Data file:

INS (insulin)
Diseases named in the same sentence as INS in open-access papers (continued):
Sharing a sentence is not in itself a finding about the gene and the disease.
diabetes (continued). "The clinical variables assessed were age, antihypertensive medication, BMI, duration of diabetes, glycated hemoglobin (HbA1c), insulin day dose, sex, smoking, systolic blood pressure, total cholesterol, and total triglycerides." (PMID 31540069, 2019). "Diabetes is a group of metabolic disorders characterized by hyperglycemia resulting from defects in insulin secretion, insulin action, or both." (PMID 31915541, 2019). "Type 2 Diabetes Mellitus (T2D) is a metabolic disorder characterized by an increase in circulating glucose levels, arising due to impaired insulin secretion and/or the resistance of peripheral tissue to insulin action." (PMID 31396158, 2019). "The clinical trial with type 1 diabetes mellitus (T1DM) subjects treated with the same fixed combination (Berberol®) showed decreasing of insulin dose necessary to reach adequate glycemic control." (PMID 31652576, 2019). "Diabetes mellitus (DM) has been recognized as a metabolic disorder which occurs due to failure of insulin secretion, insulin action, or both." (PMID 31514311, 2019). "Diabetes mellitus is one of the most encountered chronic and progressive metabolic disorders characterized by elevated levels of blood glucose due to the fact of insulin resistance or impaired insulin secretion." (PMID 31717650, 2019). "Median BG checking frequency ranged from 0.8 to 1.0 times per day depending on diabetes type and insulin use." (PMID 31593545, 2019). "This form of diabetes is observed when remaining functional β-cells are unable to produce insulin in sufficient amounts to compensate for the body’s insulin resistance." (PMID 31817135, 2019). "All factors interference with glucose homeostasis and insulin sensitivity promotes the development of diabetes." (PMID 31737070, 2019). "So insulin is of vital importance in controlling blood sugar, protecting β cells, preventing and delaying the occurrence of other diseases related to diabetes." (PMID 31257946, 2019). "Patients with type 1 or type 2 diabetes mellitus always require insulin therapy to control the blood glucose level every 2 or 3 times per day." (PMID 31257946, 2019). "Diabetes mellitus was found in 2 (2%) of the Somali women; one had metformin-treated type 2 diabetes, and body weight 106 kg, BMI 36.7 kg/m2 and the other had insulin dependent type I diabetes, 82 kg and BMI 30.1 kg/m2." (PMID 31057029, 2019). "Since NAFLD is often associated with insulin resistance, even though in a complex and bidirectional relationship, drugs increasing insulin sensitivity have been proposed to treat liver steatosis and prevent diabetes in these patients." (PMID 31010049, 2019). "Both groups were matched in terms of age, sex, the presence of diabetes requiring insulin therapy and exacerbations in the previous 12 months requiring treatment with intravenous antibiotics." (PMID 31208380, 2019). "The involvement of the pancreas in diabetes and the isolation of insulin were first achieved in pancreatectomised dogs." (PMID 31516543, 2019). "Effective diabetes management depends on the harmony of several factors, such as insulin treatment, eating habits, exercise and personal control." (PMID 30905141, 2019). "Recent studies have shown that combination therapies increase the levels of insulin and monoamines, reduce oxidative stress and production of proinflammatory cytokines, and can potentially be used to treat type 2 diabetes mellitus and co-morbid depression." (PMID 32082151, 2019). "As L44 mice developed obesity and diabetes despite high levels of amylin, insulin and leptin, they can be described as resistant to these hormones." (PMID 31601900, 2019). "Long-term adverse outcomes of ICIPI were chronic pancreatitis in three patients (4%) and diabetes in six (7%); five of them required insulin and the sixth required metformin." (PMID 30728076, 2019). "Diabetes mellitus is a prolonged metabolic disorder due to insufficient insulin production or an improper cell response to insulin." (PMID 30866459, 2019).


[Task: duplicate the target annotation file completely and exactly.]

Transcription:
INS (insulin)
Diseases named in the same sentence as INS in open-access papers (continued):
Sharing a sentence is not in itself a finding about the gene and the disease.
diabetes (continued). "The clinical variables assessed were age, antihypertensive medication, BMI, duration of diabetes, glycated hemoglobin (HbA1c), insulin day dose, sex, smoking, systolic blood pressure, total cholesterol, and total triglycerides." (PMID 31540069, 2019). "Diabetes is a group of metabolic disorders characterized by hyperglycemia resulting from defects in insulin secretion, insulin action, or both." (PMID 31915541, 2019). "Type 2 Diabetes Mellitus (T2D) is a metabolic disorder characterized by an increase in circulating glucose levels, arising due to impaired insulin secretion and/or the resistance of peripheral tissue to insulin action." (PMID 31396158, 2019). "The clinical trial with type 1 diabetes mellitus (T1DM) subjects treated with the same fixed combination (Berberol®) showed decreasing of insulin dose necessary to reach adequate glycemic control." (PMID 31652576, 2019). "Diabetes mellitus (DM) has been recognized as a metabolic disorder which occurs due to failure of insulin secretion, insulin action, or both." (PMID 31514311, 2019). "Diabetes mellitus is one of the most encountered chronic and progressive metabolic disorders characterized by elevated levels of blood glucose due to the fact of insulin resistance or impaired insulin secretion." (PMID 31717650, 2019). "Median BG checking frequency ranged from 0.8 to 1.0 times per day depending on diabetes type and insulin use." (PMID 31593545, 2019). "This form of diabetes is observed when remaining functional β-cells are unable to produce insulin in sufficient amounts to compensate for the body’s insulin resistance." (PMID 31817135, 2019). "All factors interference with glucose homeostasis and insulin sensitivity promotes the development of diabetes." (PMID 31737070, 2019). "So insulin is of vital importance in controlling blood sugar, protecting β cells, preventing and delaying the occurrence of other diseases related to diabetes." (PMID 31257946, 2019). "Patients with type 1 or type 2 diabetes mellitus always require insulin therapy to control the blood glucose level every 2 or 3 times per day." (PMID 31257946, 2019). "Diabetes mellitus was found in 2 (2%) of the Somali women; one had metformin-treated type 2 diabetes, and body weight 106 kg, BMI 36.7 kg/m2 and the other had insulin dependent type I diabetes, 82 kg and BMI 30.1 kg/m2." (PMID 31057029, 2019). "Since NAFLD is often associated with insulin resistance, even though in a complex and bidirectional relationship, drugs increasing insulin sensitivity have been proposed to treat liver steatosis and prevent diabetes in these patients." (PMID 31010049, 2019). "Both groups were matched in terms of age, sex, the presence of diabetes requiring insulin therapy and exacerbations in the previous 12 months requiring treatment with intravenous antibiotics." (PMID 31208380, 2019). "The involvement of the pancreas in diabetes and the isolation of insulin were first achieved in pancreatectomised dogs." (PMID 31516543, 2019). "Effective diabetes management depends on the harmony of several factors, such as insulin treatment, eating habits, exercise and personal control." (PMID 30905141, 2019). "Recent studies have shown that combination therapies increase the levels of insulin and monoamines, reduce oxidative stress and production of proinflammatory cytokines, and can potentially be used to treat type 2 diabetes mellitus and co-morbid depression." (PMID 32082151, 2019). "As L44 mice developed obesity and diabetes despite high levels of amylin, insulin and leptin, they can be described as resistant to these hormones." (PMID 31601900, 2019). "Long-term adverse outcomes of ICIPI were chronic pancreatitis in three patients (4%) and diabetes in six (7%); five of them required insulin and the sixth required metformin." (PMID 30728076, 2019). "Diabetes mellitus is a prolonged metabolic disorder due to insufficient insulin production or an improper cell response to insulin." (PMID 30866459, 2019).